“Determining whether drone strikes meet the requirements of proportionality will always be a case-by-case analysis. Higher numbers of civilian casualties may meet the proportionality test, for example, if the target is a very senior leader of the enemy whose elimination may more likely lead to a quicker cessation of hostilities and fewer military and non-military deaths. On the other hand, striking low-level fighters or supporters in public places, where collateral damage is virtually assured, may not meet the test.”80
4.50 Again, as with the principle of distinction, it is not known whether the UK adopts this approach in relation to its drone strikes, but given their high numbers, it appears unlikely that it is being applied correctly.
4.51 And again, as with the principle of humanity, that of proportionality also requires a human operator. Autonomous drones should fall foul of this standard. Professor Noel Sharkey81 states that “there is no way for a robot to perform the human subjective balancing act require to make proportionality decisions”, stating that it is very difficult to “calculate a value” for the military gains for any given attack.
4.52 The above survey demonstrates that IHL standards do have an important role to play in regulating drone use. We have also made clear that there is a severe shortage of information regarding the UK’s use of drones in Afghanistan. Nevertheless, considering the intensive use of UK drones for targeted killing in Afghanistan (see statistics at para 2.2 above) it is possible to conclude in the abstract that it is highly likely that the UK’s use of drones in Afghanistan will have breached the relevant core standards of IHL—of humanity, proportionality, necessity and distinction. For example, applying the principle of humanity, drones may only be used when targets may not be disabled or arrested by other means, even if such alternative means involve a greater risk to UK troops. And the UK should have given adequate warning to civilian populations of imminent attack. And applying the principle of distinction, particularly an elevated standard in view of the claimed precision of drone strikes, drone attacks should not target nor affect civilians or potentially civilian persons or objects. The incident involving the mistaken killing of a British serviceman through drone misidentification (see para 2.3 above) starkly illustrates the dangers. And any civilians who are not directly participating in hostilities (adopting the ICRC’s guidance) should not in any event be targeted. eg not religious personnel or Taliban supporters etc.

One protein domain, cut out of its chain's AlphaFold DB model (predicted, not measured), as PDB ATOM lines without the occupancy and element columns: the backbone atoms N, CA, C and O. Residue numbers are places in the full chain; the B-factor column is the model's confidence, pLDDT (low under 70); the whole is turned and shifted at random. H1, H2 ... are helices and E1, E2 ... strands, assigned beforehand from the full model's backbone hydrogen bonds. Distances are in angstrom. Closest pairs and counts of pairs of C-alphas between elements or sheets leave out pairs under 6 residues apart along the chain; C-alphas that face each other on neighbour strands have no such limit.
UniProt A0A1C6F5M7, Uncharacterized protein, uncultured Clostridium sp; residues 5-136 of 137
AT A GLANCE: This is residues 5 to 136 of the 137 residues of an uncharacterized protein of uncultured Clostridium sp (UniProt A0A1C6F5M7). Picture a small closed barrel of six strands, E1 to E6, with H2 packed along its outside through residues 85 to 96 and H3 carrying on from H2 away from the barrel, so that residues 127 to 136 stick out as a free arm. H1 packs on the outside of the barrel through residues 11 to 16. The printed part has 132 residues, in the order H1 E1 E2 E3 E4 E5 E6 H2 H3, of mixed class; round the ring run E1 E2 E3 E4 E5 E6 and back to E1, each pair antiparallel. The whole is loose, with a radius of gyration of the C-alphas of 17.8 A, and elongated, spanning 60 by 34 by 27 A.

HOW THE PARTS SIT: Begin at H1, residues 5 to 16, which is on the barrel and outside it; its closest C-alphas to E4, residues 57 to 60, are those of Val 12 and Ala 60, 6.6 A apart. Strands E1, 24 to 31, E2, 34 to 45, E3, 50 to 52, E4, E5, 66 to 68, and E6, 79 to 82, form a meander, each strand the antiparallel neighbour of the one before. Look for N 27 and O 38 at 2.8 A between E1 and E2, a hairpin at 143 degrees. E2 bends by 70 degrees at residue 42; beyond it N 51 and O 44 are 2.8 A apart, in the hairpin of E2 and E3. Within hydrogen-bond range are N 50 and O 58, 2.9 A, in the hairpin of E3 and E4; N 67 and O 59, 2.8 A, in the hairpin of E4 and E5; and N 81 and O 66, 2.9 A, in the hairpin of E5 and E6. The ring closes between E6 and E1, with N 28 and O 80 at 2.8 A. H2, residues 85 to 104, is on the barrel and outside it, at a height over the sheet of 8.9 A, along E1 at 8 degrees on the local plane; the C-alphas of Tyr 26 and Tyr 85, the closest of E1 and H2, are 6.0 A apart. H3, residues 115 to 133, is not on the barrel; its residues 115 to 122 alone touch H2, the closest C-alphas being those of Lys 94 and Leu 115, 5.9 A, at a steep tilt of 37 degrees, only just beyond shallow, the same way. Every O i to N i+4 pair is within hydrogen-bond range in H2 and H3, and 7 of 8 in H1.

4.53 These IHL standards are customary international law standards. In the absence of a statutory bar to incorporation, they form part of English law and may be adjudicated upon in English Courts (see Trendtex Trading Corporation v Central Bank of Nigeria  1 QB 529). Furthermore, given the UK Government’s policy adoption of these IHL standards (see for example the Ministry of Defence Manual on the Law of Armed Conflict), the Courts may review the Government’s compliance with its own policy, essentially as a species of legitimate expectation. This was the exercise the Court undertook in relation to Geneva Convention standards in R (Haidar Ali Hussein) v SSD  EWHC 95 (Admin) (on appeal), summarized by Collins J at §20: